Fats on Friday with Ted Lewis — Royal Garden Blues

Thanks to bsgs98 for the You Tube with great photos

This was actually a record from a session on March 5, 1931 where Fats Waller sat in with the Ted Lewis Band. Fats was coming to be known not only as an extraordinary piano player, but also an extraordinary singer, songwriter, and comedian. The tune is the now legendary Royal Garden Blues, written in 1919 by Spencer Williams and Clarence Williams (who were not related.) I’ll quibble here with Wikipedia that the song IS a 1920’s jazz standard, since it was post World War I and it doesn’t sound like Ragtime to me. The best remembered versions of it—by Bix Beiderbecke, King Oliver, and Louis Armstrong—were recorded in the 1920’s.

Ted Lewis fronted this band. Like most great entertainers, he understood human nature and needs. He always wore a top hat and carried his clarinet more as a prop. His tag line was, “Is Everybody Happy?” He was more of a personality than a musician. His singing was okay but, he was a terrible clarinet player. One critic described his clarinet playing as “… sounding like a dog dying in anguish…” Fortunately, this record featured the brilliant young Benny Goodman on Clarinet. Also on this record were Muggsy Spanier, cornet; David Klein, trumpet; George Brunies, trombone; Don Murray, various saxes; Bud Freeman, tenor sax; Sam Shapiro and Sol Klein, violin; an accordionist to be named later(?); Tony Gerardi, guitar; Harry Barth, bass; John Lucas, drums; and Fats Waller, piano and vocal. Not sure who among them were regulars with the Ted Lewis Band. Ted Lewis (1890 -1971) lived to be 81 years old.  I think once again, Fats stole the show on this record, but Ted Lewis chose well in his musicians.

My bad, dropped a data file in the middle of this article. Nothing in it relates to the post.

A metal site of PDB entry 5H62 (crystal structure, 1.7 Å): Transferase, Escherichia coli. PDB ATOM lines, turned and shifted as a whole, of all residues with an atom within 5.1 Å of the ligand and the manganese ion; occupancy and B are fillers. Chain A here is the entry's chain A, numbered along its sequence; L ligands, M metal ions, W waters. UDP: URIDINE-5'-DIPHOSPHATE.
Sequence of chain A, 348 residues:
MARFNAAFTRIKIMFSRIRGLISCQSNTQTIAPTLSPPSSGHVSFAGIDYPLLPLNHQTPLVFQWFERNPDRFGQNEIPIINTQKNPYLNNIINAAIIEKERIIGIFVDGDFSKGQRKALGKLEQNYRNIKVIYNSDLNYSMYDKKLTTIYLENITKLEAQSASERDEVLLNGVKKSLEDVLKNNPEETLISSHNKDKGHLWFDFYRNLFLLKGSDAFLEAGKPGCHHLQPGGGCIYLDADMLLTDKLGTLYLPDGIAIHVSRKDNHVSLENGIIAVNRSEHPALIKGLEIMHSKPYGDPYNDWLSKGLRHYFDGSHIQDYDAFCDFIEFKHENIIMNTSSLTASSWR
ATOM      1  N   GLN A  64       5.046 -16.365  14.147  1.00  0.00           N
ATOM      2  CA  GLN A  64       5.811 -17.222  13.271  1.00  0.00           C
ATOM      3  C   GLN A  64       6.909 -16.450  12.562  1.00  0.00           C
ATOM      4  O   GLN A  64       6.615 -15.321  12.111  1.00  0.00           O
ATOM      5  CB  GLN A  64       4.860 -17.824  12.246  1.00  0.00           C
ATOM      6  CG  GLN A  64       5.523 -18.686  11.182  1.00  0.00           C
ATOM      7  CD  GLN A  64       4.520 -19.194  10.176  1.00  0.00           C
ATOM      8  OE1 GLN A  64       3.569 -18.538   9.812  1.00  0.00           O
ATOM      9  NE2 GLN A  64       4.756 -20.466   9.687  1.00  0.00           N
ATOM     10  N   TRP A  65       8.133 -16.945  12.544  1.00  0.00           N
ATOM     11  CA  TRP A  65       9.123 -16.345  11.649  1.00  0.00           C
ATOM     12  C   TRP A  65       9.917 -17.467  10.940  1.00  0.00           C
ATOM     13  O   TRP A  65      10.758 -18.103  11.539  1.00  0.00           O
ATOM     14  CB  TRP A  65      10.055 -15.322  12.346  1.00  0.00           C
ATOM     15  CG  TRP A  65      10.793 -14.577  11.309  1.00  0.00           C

About Richard Rollo

I am a retired Community College Instructor. I taught Political Science 1 American Government for 22 years in Southern California. I am originally from Northern Minnesota. My earliest years were spent in the living quarters of a rural Duluth Winnipeg & Pacific Railway Depot. Then my family joined the great 1950's migration to Southern California where I joined up with fellow baby boomers in overcrowded schools.
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